I want to be Artistic Director of the Donmar Warehouse. In my opinion, the Donmar is perfectly sized; small enough that every seat is a good seat, but big enough to attract world-leading theatremakers. This attraction is due, in part, to its two previous directors, Sam Mendes (1992 – 2002) and Michael Grandage, who announced in 2010 that he’d be stepping down from the job, and that the theatre would be looking for a replacement…

It’s my lifetime ambition to be Artistic Director of the Donmar Warehouse. You can imagine my distress, therefore, when I logged on to Twitter last week to find out that Josie Rouke had got my job. Rourke has been Artistic Director of The Bush since 2007. In her time, she’s established the theatre as a powerhouse of new writing, and is currently overseeing its move to the old Shepherd’s Bush Library. In 2010, she made her debut at the National Theatre with the incredible Men Should Weep, and she’s currently casting for another NT affiliated show, Much Ado About Nothing, featuring David Tennant and Catherine Tate. After that, on the 1st Jan 2012, when Grandage has finished overseeing Spelling Bee, Moonlight, Schiller and Richard II, she’ll be pretty busy running one of the most exciting venues in the country.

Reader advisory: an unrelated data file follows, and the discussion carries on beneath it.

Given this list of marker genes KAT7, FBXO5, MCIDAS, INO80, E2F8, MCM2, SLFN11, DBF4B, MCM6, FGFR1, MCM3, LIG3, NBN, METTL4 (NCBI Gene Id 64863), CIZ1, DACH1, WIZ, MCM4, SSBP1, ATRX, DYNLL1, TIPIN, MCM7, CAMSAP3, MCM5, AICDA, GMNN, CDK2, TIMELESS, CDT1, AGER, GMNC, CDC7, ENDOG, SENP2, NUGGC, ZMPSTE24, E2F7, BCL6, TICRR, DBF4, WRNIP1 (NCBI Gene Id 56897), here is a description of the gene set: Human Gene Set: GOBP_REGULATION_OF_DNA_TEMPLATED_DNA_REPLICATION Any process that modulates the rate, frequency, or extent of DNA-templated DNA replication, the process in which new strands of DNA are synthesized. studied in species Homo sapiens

Advert

I guess what’s important when discussing Rourke’s career to date is to consider the long periods spent as an associate or an assistant, particularly at venues, such as the Donmar, that encourage young artists and offer them a platform to learn and produce their own work, particularly through its hugely successful and sought after Resident Assistant Director programme, which boasts alumni such as Rupert Goold, Sacha Wares, and, of course, Josie Rourke (2000). This is one of the reasons that the Donmar has a special place in her heart: “It’s the place where I began, where I did my training and have been so supported in my career by Sam and by Michael. On a personal level it just means a great deal.” In an interview with Fiona Mountford in October 2010 (here), she addressed the issue of training and support for emerging artists in this challenging financial environment.  Sustaining such initiatives will soon fall to her, so it’s promising to hear that she takes it so seriously. Alex Wright, of York-based company Belt Up Theatre, wrote a blog last week on a similar topic (here) addressing the need for these networks to remain in place, to encourage, support, and showcase the Josie Rourkes of the future. Clearly it’s a hot topic, and it’s good to know the Donmar, at least, is in safe hands.

Meanwhile, it seems there’s a job opportunity for Artistic Director of The Bush Theatre in its new home. As a bastion of new writing, I guess it’d be interesting to see a playwright finally take the reigns – rumour has it that Mark Ravenhill had his eye on the Artistic Director position at Soho Theatre in 2010, and now that he’s turned Director at the King’s Head, it’d be great timing.

Michael Grandage, on the other hand, has two operas and a musical to keep him busy for the time being.  Fingers crossed he’ll still be home in time and prepared for Nicholas Hytner’s departure from the National…